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Uphill Both Ways

Volume 9 - Boston 1956

20

another vertebrae at that point, and -this is the real point- this “joint” obviously experienced substantial pressure. Far out in the tail, there is little pressure on a joint because the vertebrae basically sit side by side and do not need to be constructed with massive anterior-posterior pads to bear weight/pressure like this is designed to do.

This point illuminates something critical about anatomy that Dad pointed out years ago. It is a simple, obvious, and profound truth: every feature of every bone tells a story, and based on these traits you can deduce a great deal about the physiology of the animal. In this case the anatomy, i.e. the structure, I’m referring to is the pre-zygopophysis (I know you are dying to know that these deals mate with the post-zygopophysis on the adjacent vertebrae) and the associated physiology , i.e. function or purpose, is the weight bearing function that demands massive bone pads of that sort which were obviously faced with cartilaginous pads in life.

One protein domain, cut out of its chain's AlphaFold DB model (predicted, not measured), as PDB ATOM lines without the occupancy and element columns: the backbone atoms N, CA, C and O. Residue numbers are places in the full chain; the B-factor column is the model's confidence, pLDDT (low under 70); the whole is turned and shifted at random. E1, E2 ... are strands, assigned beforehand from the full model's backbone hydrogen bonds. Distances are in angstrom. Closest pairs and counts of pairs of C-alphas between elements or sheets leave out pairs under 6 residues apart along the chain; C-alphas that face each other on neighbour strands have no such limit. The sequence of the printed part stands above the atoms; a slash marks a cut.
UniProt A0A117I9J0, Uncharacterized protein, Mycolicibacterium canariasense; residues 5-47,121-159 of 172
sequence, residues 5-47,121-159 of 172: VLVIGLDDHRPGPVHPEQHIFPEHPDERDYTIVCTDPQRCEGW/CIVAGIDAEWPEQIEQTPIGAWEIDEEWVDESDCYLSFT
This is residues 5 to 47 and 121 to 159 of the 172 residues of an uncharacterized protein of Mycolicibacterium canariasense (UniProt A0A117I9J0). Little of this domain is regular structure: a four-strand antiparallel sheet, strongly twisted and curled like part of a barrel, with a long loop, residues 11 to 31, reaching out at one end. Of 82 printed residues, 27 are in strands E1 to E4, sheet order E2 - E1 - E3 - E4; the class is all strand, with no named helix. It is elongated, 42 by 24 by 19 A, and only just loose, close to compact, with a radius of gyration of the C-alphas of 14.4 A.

Second Step: Collect Tools and Materials

The next step was to collect the materials that would be necessary to install the skeleton. Based on what I saw and what you can see today, I’d say that the list included at least these items:

A.

Tools: Hammers of various types and sizes Screw drivers, wrenches, Electric tools - drills, grinders, sanders Arc welder with electrodes, shield, protective gear Acetylene torch set up which included two variable pressure,

pressure-reducing regulators, oxygen tanks, acetylene tanks, a variety of rods, glasses, gloves with long gauntlets Chain hoists for several tons Saw horses Compressor with hoses and various attachments Moveable lights Rolling carts

B.

Utilities:

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